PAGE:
Further delay or ambiguous signals from DHS about its intention to implement the H-1B Selection Final Rule for the FY 2023 will inject unnecessary uncertainty to the public and fail to maximize the utility of H-1B cap numbers.
B. Commenters Who Question the Legality of the H-1B Selection Final Rule Misunderstand and Misstate the Law
Additionally, I wanted to express agreement with the agency's responses to commenters who claimed that prioritizing H-1B registrations by prevailing wage level was ultra vires or otherwise impermissible. Such commenters misunderstand and misstate the law and I applaud the agency for not capitulating to those baseless claims. As USCIS correctly stated in the proposed rule and the final rule, "Rote ordering of petitions leads to impossible results because petitions are submitted simultaneously. While administering a random lottery system is reasonable, it is inconsiderate of Congress's statutory purposes for the H-1B program and its administration."
Indeed. According to the statute, cap-subject H-1Bs "shall be issued visas (or otherwise provided nonimmigrant status) in the order in which petitions are filed for such visas or status." A literal application of this congressional direction would produce an absurd result. Importantly, Congress did not mandate a lottery when a literal application was impossible. Due to this absurdity, the agency, in the interest of administrative convenience, established the lottery process by regulation. As USCIS subsequently came to recognize, the lottery is "reasonable" but far from ideal.
Recognizing the ambiguity of "filed" in the context of H-1B cap allocation, USCIS a few years ago smartly established the electronic registration process — a precedent step to filing. This earlier step in the process is legitimate, legally sound, and affords the agency great discretion to further refine the registration process. The H-1B Selection Final Rule represents visionary and brilliant thinking and the agency should be commended for creating a mechanism that maximizes the utility of cap-subject H-1Bs.
Similarly, commenters who objected to the decreased likelihood of prevailing wage level 1 registrations being selected as problematic misstate the law. While Congress directed that at least four prevailing wage levels exist, it did not mandate the guaranteed allocation of cap-subject H-1Bs at all prevailing wage levels each fiscal year. Given the limited cap numbers available compared to demand, it is commonsense, and perfectly lawful, for the agency to want to prioritize the highest paid and most skilled foreign workers. By relying on prevailing wage level instead of simply salary, USCIS normalizes the analysis to reward the best skills and wages in a given field and geographic area rather than rewarding higher salaries in expensive coastal cities that nonetheless are lower than fair market value for a similarly skilled American.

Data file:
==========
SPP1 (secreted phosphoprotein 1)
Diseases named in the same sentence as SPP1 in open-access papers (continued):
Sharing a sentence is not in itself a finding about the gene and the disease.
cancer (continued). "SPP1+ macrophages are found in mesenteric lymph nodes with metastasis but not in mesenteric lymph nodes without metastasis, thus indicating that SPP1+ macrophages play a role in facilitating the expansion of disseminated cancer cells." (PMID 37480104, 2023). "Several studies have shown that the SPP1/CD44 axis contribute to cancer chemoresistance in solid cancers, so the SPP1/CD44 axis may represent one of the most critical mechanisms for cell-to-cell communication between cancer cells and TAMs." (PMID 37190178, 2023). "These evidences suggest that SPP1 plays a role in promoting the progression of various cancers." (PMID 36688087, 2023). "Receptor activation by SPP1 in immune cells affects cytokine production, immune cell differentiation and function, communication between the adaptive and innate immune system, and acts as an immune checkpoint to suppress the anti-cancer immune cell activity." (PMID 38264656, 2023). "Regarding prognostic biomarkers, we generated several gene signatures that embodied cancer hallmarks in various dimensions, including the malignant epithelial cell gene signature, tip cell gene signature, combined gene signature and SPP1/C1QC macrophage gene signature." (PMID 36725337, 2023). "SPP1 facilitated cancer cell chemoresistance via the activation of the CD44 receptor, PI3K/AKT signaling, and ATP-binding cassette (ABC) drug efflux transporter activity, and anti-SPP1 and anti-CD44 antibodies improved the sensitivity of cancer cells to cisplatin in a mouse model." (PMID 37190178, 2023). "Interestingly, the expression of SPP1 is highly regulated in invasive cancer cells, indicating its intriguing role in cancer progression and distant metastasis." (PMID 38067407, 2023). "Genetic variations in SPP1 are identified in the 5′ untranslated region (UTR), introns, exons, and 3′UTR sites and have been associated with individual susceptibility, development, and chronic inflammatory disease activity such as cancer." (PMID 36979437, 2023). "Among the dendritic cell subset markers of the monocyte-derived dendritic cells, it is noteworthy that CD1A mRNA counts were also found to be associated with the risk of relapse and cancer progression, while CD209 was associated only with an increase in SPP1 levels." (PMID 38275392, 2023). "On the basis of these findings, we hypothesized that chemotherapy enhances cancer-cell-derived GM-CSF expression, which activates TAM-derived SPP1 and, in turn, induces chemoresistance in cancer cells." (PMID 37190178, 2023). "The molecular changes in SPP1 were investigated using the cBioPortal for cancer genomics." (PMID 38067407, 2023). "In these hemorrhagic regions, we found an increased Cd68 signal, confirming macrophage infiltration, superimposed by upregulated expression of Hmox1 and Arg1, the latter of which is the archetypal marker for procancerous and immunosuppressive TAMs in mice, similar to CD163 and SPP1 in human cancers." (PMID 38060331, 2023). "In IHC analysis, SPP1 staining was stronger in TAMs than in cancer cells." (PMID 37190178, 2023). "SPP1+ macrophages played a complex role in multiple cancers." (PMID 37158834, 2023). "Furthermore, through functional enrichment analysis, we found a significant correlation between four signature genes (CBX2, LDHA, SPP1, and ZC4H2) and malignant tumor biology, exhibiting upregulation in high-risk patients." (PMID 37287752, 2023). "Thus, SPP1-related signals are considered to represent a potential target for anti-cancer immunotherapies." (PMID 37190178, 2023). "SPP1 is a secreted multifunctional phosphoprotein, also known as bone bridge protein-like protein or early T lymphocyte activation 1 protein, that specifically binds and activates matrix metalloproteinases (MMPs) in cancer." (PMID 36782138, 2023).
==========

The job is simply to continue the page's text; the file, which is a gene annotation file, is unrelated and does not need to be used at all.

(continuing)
For too long, one industry (tech) has exploited and abused the lottery system to capture a significant number of H-1B cap numbers, for level 1 and level 2 foreign workers. This reality is not what Congress intended. USCIS should be applauded for correcting this through (1) establishing the electronic registration process as a precedent step to filing H-1B petitions and (2) brilliantly replacing the arbitrary lottery with a strategically sound, and economically promising, structure that prioritizes selections based on prevailing wage levels. The H-1B Selection Final Rule does not change the underlying eligibility criteria for H-1Bs and will not result in fewer cap subject H-1Bs being issued annually. This simplistic but smart regulatory change is just a better way to distribute cap subject H-1Bs. There is no reason the agency cannot have the necessary technical changes to the electronic registration system finalized for the Fiscal Year 2023 selection process in May 2022. The H-1B Selection Final Rule should go into effect on December 31, 2021.
Director of Regulatory Affairs and Policy
Center for Immigration Studies
1 See INA section 101(a)(15)(H)(i)(B), 8 U.S.C. 1101(a)(15)(H)(i)(B).
2 See INA section 214(i)(l), 8 U.S.C. 1184(i)(l).
3 See INA section 214(g), 8 U.S.C. 1184(g).
4 See INA section 214(g)(5)(C), 8 U.S.C. 1184(g)(5)(C).
5 See 86 FR 1676.
6 See 86 FR 8543.